You mentioned the fact that fellow architects liked it. After all, it didn’t win the BDA Jury Prize, as opposed to the Public’s Prize, for nothing. What, then, are the reasons for these two worlds being so far apart, for architects speaking a language that the general public just doesn’t understand?

That is indeed the case, but I would claim that as far as we are concerned we are working hard on narrowing the gap. We managed to very well in the case of the church center. There was initially a huge amount of opposition, along the lines of “they’re building a wall around the places of worship”. Now that everything is finished it is actually very well received. To my mind architecture makes no sense if it is provocative, it shouldn’t be an end in itself, it stands in public spaces and needs to come to terms with that. I strive to design buildings that not everyone necessarily has to like, but that are aware of their responsibility in public spaces and are not intended to be provocative. The ‘Datenwerk’ office building could never have won the BDA Public’s Prize because it’s so difficult to portray as an illustration, whereas the jury actually went to see it.

Does modern architecture need hard selling?

I hope not. That was referring to the ‘Datenwerk’. The buildings have to speak for themselves. If you have to stand in front of them for a whole hour to explain what needs to be understood, there’s something wrong. Buildings need to be self-evident, to be understood in their context. Your average observer doesn’t ask why, was there any opposition, any problems?

You already mentioned some criteria for good architecture. Even though there can’t be a magic formula, what is crucial for you personally?

First: the location. It makes several demands that have to be met. Architecture needs clarity; we try to respond with a straightforward, manageable solution; things become complicated of their accord. Things ought to be “normal”. It’s easy for masons to build straight walls, and if there are special requirements, such as an apse in a church, things are done differently. Functional features are exciting and influence the building, but what ultimately interests me is the question of how things are done. I am not speaking of honesty with regard to construction, but for me it’s important for it to be a coherent construction that people can understand. This stems from the fact that I trained as a carpenter and want to understand how two beams are joined together. If anything it’s a bit old-fashioned. And I certainly wouldn’t want the developer and his requirements missing from the list.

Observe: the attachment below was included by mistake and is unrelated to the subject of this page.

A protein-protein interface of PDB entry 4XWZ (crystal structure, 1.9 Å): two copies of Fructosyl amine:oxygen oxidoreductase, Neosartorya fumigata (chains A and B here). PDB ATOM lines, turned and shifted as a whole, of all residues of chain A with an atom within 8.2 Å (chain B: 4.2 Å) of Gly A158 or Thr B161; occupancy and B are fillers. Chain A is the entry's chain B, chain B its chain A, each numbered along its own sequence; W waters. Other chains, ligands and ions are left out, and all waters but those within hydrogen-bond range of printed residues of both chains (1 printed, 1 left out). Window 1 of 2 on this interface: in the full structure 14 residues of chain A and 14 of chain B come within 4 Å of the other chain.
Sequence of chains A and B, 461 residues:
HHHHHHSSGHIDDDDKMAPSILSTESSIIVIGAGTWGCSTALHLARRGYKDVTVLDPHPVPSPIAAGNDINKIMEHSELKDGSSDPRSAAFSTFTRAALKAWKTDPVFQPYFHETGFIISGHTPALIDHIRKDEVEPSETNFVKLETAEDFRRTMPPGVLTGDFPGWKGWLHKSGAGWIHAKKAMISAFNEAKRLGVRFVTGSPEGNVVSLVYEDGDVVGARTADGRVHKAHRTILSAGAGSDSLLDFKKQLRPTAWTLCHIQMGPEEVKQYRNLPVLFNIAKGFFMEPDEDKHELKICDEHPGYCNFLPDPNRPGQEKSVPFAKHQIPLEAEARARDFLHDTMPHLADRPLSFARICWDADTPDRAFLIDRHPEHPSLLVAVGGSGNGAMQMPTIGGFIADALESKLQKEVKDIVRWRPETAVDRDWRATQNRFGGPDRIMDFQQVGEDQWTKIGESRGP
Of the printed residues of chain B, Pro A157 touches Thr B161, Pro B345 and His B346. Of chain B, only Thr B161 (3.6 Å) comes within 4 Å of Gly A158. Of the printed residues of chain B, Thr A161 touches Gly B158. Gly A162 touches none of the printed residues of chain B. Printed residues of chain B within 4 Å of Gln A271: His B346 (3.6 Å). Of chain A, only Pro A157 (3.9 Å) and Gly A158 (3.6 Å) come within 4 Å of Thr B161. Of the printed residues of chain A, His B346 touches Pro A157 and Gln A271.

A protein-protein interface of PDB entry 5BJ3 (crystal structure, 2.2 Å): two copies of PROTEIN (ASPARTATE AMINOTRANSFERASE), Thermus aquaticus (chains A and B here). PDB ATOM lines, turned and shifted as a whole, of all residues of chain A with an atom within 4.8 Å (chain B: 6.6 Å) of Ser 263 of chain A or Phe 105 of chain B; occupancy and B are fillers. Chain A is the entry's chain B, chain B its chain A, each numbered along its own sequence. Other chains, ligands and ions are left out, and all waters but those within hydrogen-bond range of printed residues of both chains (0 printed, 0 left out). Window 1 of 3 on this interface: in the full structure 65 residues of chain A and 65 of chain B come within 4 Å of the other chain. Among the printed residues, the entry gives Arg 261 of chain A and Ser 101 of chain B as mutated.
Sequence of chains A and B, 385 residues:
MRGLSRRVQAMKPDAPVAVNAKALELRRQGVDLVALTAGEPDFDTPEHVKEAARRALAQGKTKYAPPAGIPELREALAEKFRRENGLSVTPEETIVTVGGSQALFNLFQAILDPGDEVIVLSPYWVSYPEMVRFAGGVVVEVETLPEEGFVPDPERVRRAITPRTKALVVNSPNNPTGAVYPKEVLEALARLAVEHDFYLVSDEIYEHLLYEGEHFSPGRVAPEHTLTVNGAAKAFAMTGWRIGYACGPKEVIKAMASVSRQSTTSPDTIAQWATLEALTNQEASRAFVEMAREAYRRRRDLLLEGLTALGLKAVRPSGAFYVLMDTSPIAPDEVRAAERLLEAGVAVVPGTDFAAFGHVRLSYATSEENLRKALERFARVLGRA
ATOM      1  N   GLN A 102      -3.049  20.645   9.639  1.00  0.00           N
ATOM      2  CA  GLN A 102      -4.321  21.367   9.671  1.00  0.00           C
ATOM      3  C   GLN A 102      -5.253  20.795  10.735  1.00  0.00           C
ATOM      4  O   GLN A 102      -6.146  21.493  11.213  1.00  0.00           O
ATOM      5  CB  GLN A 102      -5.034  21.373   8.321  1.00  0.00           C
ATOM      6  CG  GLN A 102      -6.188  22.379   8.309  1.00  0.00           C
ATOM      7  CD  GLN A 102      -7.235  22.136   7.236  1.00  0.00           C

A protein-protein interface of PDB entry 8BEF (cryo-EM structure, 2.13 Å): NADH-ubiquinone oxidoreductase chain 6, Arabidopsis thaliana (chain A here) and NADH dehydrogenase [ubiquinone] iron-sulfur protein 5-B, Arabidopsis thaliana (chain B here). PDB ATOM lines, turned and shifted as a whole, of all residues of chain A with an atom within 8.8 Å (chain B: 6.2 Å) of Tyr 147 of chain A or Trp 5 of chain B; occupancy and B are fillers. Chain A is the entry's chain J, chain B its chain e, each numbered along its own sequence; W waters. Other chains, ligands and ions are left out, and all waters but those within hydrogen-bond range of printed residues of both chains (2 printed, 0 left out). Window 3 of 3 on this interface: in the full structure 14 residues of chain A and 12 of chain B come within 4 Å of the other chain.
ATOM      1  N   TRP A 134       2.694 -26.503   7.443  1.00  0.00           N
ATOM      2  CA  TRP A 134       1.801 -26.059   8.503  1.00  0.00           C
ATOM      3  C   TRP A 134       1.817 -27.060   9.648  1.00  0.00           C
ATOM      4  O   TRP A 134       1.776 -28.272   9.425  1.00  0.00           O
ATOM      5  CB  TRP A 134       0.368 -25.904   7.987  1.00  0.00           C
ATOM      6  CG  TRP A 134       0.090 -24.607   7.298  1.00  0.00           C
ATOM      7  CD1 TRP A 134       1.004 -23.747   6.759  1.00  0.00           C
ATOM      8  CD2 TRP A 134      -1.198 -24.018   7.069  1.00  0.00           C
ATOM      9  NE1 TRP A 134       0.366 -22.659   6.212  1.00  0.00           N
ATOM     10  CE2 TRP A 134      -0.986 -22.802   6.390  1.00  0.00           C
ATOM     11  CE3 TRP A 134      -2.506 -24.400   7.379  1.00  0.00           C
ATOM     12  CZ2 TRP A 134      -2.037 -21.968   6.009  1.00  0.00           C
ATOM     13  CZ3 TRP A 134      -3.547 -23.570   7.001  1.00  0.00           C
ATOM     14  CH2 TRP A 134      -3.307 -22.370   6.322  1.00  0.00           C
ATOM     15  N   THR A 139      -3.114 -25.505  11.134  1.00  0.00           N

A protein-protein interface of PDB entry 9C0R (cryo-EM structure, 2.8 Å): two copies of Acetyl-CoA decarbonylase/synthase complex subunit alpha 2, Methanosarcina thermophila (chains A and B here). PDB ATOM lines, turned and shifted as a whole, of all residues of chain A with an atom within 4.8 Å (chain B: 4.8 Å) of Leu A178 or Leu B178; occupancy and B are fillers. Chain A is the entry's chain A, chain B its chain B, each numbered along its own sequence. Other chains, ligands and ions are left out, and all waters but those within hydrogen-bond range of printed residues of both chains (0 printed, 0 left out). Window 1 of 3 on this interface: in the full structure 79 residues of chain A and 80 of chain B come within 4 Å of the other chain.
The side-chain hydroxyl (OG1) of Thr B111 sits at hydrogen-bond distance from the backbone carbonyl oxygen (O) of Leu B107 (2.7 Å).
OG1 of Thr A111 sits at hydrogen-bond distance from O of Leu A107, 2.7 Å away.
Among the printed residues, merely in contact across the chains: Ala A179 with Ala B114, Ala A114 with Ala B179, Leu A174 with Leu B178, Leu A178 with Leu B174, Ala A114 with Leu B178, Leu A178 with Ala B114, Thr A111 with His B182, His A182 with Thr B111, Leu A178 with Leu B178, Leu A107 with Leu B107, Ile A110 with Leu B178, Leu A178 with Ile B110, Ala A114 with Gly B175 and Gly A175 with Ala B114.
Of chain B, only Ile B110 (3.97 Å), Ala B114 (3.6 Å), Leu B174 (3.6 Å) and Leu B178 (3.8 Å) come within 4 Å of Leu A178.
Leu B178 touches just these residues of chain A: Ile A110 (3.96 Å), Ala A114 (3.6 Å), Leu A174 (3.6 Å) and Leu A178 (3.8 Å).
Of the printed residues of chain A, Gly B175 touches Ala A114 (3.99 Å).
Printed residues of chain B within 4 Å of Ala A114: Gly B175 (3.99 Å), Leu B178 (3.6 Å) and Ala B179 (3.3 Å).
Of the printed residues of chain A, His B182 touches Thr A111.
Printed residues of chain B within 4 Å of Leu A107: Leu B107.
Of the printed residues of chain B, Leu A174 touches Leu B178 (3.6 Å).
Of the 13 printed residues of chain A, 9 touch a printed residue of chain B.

Do you have a favorite building?

I tend to grow fond of whatever I’m involved with, which at the moment is the cowshed we’re working on. On the other hand there are no projects we need to keep quiet about. In the spot on which it is standing, each and every building represents a modest contribution to building culture.

You cover a wide spectrum. You’ve done a church, is there anything still missing, a museum perhaps?

(He laughs). Not really. A big office block perhaps. Until now we’ve tended to avoid them because you don’t have an opportunity to argue things through with the developer. For the most part you just read: “Competition 10,000 square meters.” I have problems dealing with that. But one thing I would like to prove is that we are indeed capable of designing a good office block.

Wouldn’t you have to alter the structure of your studio for that? Where direct contracts are concerned a lot clients demand, say, 60 CAD work places.

That wouldn’t be the sort of contract we want, I’m not striving for that sort of size. We’re currently about ten people, and, for the size of the operation, relatively successful.

What is the upper limit?

When my wife becomes more involved again, around 16. I would like a cut-off at 20.

Are you good at delegating?

Not really. If I think about it I was often faced with problems because I hadn’t made things known and delegated them in good time. I like to keep an eye on everything, which, given our size, works fairly well. For example with regard to the cowshed I’m also interested in things like the way screws are screwed in. It might be a lot of work but for me it’s important to enjoy work.

The role of architects is changing. What is your view on architects as service providers?

We are attempting to assume this role as well, as the developer puts up a lot of money and we have to deal with it in a responsible manner. We take costs and deadlines seriously and see service as an integral part of our activities. I have no problem with that as long as I’m not misused in the process.

Are you still brooding about EXPO?

No. We were fortunate enough to win the direct contract for the hall in Bobingen. Working on that project enabled us to drag ourselves out of the quagmire. We didn’t have a chance to even think about it.

In other words the right constellation of architect and developer is always necessary?

Yes, I think so. Without developers nothing at all is possible.